COVID-19: Many poor countries will see almost no vaccine next year, aid groups warn (BMJ)

Dr Latifa Haque
February 4, 2021

Many wealthy nations reserve more vaccines than they need. For example, Canada has bought enough to vaccinate their citizens 5 times each. On the other hand, around 90% of the people in 67 low-income countries won't be receiving a Covid-19 vaccination in 2021 as they cannot afford it. Currently, pharmaceutical companies are not sharing their intellectual property, so generic forms of the vaccine cannot be made for a cheaper price.

Food for Thought

Should wealthy countries be allowed to hoard the vaccine?

Developed countries have only 14% of the global population, yet have bought all the Moderna vaccine to be produced this year and 96% of the Pfizer vaccine. Many countries, namely Canada, the US, and the UK have bought enough vaccines to immunise their citizens between 3-5 times each. Should this be allowed? What will happen to the leftover vaccines? Should there be a limit to how many vaccines a country can buy? Should wealthier nations be expected to donate a share of their vaccines to developing countries?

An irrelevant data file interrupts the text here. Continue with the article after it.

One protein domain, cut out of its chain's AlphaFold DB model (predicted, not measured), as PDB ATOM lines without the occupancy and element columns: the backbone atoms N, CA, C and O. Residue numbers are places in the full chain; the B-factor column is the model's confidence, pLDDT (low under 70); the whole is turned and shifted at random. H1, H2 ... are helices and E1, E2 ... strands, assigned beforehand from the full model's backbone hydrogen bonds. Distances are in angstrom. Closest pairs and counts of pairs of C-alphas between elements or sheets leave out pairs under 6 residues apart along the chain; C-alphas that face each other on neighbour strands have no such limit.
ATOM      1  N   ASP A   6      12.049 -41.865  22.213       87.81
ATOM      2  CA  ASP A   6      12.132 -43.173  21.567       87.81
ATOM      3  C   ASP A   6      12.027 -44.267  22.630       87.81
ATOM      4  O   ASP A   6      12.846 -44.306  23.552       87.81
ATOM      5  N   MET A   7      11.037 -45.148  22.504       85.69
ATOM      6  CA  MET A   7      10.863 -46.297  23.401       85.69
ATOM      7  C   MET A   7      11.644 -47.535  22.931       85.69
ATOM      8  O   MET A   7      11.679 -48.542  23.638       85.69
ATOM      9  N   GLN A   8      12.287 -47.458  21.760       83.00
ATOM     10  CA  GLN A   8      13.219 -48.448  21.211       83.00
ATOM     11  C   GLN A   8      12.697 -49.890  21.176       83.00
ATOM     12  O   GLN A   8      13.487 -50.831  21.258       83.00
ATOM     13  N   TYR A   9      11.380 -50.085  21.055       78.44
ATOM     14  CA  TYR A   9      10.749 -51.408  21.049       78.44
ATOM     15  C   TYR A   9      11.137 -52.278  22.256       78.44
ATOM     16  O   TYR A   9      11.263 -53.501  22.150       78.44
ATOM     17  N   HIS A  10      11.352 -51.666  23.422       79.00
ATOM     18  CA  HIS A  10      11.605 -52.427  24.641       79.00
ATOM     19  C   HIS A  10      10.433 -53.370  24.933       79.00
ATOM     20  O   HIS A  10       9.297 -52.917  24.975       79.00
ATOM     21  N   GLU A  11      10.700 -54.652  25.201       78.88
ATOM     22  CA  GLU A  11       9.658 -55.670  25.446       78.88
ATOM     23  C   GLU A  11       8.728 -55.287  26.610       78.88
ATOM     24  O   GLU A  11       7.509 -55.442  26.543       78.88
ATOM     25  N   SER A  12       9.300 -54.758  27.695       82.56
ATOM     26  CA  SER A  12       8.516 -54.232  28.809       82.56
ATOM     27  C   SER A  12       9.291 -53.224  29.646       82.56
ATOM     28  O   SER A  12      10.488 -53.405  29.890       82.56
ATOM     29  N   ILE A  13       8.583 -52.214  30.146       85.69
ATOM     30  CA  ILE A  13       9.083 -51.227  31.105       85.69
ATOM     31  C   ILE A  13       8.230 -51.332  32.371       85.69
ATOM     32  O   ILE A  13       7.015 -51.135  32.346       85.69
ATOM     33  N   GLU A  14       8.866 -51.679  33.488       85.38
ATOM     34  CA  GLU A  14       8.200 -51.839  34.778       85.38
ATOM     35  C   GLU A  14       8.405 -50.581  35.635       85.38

Should pharmaceutical companies (who make vaccines) share the intellectual property?

Developers of the vaccine spend enormous amounts of both government money and private money researching and manufacturing the vaccine. They are then able to sell the vaccine to countries at whatever price they see fit to recover their cost. Unfortunately, this means many developing countries are unable to afford the vaccine. If the intellectual property rules were waived, the formula for the vaccine would be shared, so other pharmaceutical companies could make generic versions of the same vaccine. This means vaccines can be made in large quantities by lots of different companies, making the prices fall. The vaccine would then be more affordable and accessible for developing countries. Is this fair? Why do you think this hasn't been done yet?

Practice Interview QUestions
  1. Do you think pharmaceutical companies should be expected to share their intellectual property so other companies can make generic copies of it?
  2. Whose responsibility is it to make sure that there is equal access to the vaccine globally, and how can they achieve this?
  3. Think about the quote "You're only as healthy as your neighbour is." How does this quote apply to the uneven distribution of vaccines globally?
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